Monday, 14 June 2010

A Family Affair

Saturday was family day down at the Nene Valley Railway, an annual event consisting of a beer festival as well as entertainers and activities for the children at Wansford Station.  It looked like a case of odd bedfellows to me, as the idea of a family day doesn’t seem ideally suited to a beer festival!  Perhaps it could be called ‘Compromise Day’ – as Dad gets steadily hammered on pints of Bishops Finger or Wags to Witches in the beer tent, Mum is letting the musicians and entertainers keep the kids happy over on the platform.

Well, the event was successful enough, if a little on the quiet side – possibly due to the start of the World Cup shenanigans.  Most beer festivals were probably taking place in people’s living rooms, fuelled with cheap supermarket booze rather than carefully brewed Fursty Ferret.

So what was on offer, then?  A free Routemaster bus service connected various participating pubs in Peterborough with the railway itself, and once at Wansford the wandering minstrels Pennyless, who are seen here with Thomas who was shunting the yard for the children’s benefit, serenaded visitors.  Pennyless also performed live on one of the trains; quite an achievement to keep their footing and play note-perfect in a lurching Mk1 coach!

A pair of entertaining and talented stilt walkers called Phillipe-Phillope (flip-flop – geddit?  It took me three days so don’t worry) kept the audience impressed with their repertoire of juggling and cycling antics, and rather surprised the passengers of one bus load by knocking on the windows of the top deck when the Routemaster arrived!  They clearly thought that the Nun’s Ruin was more potent than anticipated …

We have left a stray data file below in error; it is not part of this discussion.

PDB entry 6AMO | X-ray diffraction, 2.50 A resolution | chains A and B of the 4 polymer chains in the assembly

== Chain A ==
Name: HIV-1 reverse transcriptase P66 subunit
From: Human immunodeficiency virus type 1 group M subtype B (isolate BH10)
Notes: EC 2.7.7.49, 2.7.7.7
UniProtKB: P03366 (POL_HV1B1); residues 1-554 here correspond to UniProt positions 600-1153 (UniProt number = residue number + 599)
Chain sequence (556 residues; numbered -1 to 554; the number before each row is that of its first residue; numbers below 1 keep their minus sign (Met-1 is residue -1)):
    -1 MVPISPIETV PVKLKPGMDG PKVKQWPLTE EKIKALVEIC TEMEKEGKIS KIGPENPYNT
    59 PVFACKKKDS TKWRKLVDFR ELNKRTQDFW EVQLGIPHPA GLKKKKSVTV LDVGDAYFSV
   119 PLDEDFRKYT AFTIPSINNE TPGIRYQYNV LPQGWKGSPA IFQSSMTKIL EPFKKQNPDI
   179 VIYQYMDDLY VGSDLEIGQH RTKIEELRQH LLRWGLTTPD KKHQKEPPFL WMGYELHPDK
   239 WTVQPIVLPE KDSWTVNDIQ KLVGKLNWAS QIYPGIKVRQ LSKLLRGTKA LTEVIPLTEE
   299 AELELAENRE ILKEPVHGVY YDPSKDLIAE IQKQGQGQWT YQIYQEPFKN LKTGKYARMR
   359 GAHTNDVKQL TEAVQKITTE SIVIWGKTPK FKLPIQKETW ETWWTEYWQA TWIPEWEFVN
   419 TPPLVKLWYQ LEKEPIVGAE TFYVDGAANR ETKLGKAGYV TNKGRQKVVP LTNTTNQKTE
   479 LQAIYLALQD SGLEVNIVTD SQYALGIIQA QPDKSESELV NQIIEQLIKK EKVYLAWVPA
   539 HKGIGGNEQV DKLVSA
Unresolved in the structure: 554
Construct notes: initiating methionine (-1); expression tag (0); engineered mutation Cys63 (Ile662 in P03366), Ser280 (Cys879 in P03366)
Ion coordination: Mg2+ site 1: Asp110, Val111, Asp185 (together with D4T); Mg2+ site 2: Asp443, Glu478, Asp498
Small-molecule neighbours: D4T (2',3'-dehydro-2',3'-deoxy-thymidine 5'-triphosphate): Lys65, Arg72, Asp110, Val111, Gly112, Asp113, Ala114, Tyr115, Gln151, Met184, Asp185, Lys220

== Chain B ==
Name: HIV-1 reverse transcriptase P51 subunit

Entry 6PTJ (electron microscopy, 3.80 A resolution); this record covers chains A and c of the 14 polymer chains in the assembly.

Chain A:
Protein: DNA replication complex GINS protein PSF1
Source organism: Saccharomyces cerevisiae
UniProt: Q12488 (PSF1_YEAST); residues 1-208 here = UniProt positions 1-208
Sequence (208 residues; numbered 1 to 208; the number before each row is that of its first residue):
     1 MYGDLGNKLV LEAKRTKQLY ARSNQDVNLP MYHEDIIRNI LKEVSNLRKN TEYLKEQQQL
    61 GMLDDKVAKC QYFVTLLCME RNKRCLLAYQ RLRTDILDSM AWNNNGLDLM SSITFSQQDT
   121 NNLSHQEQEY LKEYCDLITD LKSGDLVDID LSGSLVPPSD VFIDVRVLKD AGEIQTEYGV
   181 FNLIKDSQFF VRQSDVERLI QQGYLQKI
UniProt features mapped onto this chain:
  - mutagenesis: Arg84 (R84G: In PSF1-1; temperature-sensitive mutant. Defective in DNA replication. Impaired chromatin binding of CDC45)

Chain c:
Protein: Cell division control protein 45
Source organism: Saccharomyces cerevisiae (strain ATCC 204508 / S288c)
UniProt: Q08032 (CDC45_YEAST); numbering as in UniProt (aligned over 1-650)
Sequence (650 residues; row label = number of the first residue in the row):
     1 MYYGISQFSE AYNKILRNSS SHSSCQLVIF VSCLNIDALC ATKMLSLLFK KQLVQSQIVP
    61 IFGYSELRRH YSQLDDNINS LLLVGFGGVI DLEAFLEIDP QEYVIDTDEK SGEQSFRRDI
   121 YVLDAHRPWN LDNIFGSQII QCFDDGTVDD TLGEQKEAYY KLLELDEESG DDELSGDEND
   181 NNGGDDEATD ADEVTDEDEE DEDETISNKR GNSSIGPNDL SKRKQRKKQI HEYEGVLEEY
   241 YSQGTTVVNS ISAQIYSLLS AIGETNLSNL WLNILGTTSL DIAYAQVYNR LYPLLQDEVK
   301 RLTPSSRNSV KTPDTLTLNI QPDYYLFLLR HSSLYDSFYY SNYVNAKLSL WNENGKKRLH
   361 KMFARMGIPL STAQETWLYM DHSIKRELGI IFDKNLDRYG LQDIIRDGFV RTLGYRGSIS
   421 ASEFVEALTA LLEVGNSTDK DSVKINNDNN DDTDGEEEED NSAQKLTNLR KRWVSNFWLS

In addition to all this, the railway was also running travelling post office demonstrations throughout the weekend.  These utilised 31108 with an authentic rake of postal vans, and recreated the days of collecting and sorting mail by rail.  Lineside apparatus is installed at Yarwell, and on each trip passengers detrain at the station and walk down the line to view three operations as the train runs up and down on several passes.  It is an interesting spectacle to witness, and as it was a quiet day I joined the afternoon train to film events.  I chose to remain on the train and film the mail collection from onboard – I’ll do exterior shots another time.

The timing of the operation is critical, and the mailbags fly into the train with some force.  This was at 25mph – back in the sixties, trains would have been travelling around 80 mph in all weathers.  The job for the postal workers was backbreaking as levers control everything manually – not a push button in sight.  The sorting coach, where letters and packets were sorted by hand into their destination dockets, was dimly lit and quite claustrophobic.  Working on the trains can’t have been much fun, and it was always against the clock to get the mail delivered on time.  How times have changed; the only mail that arrives on time now is junk mail from car insurance companies and special offers to sell my gold.  The TPO immediately brings to mind the classic poem Night Mail by W.H. Auden.  The prose is superb as it is written in perfect time to the motion of a train.  If you listen to an audio recording of the poem you can almost hear the wheels on the rails and the hiss of steam as the locomotive arrives at the destination.

This mail has been waiting to be sorted since 1968.  I found a Christmas card from 
my Auntie Lucy in this lot.  So she wasn't the mean spirited old bat I had her down for.  Sorry.

I rounded off family day with a complete trip up and down the line, acting as tour guide to a party of pensioners on a coach trip.  They were great fun and we got quite a party atmosphere going on the trip.  With all of this, plus my foray into modelling during the morning, I can’t remember when I last packed so much into a single day.  There’s always something different going on at The Nene Valley.

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